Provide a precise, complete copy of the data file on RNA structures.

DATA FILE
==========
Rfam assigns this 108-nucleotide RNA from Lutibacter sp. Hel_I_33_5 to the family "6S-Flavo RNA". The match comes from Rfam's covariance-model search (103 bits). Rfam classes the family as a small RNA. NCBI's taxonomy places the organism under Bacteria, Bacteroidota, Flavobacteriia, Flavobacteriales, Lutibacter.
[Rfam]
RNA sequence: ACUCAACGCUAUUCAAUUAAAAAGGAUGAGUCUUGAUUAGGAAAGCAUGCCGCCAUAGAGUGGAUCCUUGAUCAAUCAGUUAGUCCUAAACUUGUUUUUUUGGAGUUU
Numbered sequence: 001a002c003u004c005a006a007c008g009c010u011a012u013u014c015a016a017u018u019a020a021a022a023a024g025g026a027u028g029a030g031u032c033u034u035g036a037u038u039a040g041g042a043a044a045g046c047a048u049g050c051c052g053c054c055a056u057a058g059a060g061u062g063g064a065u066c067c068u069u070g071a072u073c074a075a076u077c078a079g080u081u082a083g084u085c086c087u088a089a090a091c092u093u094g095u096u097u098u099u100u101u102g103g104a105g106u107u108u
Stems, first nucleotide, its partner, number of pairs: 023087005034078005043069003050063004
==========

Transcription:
Rfam assigns this 108-nucleotide RNA from Lutibacter sp. Hel_I_33_5 to the family "6S-Flavo RNA". The match comes from Rfam's covariance-model search (103 bits). Rfam classes the family as a small RNA. NCBI's taxonomy places the organism under Bacteria, Bacteroidota, Flavobacteriia, Flavobacteriales, Lutibacter.
[Rfam]
RNA sequence: ACUCAACGCUAUUCAAUUAAAAAGGAUGAGUCUUGAUUAGGAAAGCAUGCCGCCAUAGAGUGGAUCCUUGAUCAAUCAGUUAGUCCUAAACUUGUUUUUUUGGAGUUU
Numbered sequence: 001a002c003u004c005a006a007c008g009c010u011a012u013u014c015a016a017u018u019a020a021a022a023a024g025g026a027u028g029a030g031u032c033u034u035g036a037u038u039a040g041g042a043a044a045g046c047a048u049g050c051c052g053c054c055a056u057a058g059a060g061u062g063g064a065u066c067c068u069u070g071a072u073c074a075a076u077c078a079g080u081u082a083g084u085c086c087u088a089a090a091c092u093u094g095u096u097u098u099u100u101u102g103g104a105g106u107u108u
Stems, first nucleotide, its partner, number of pairs: 023087005034078005043069003050063004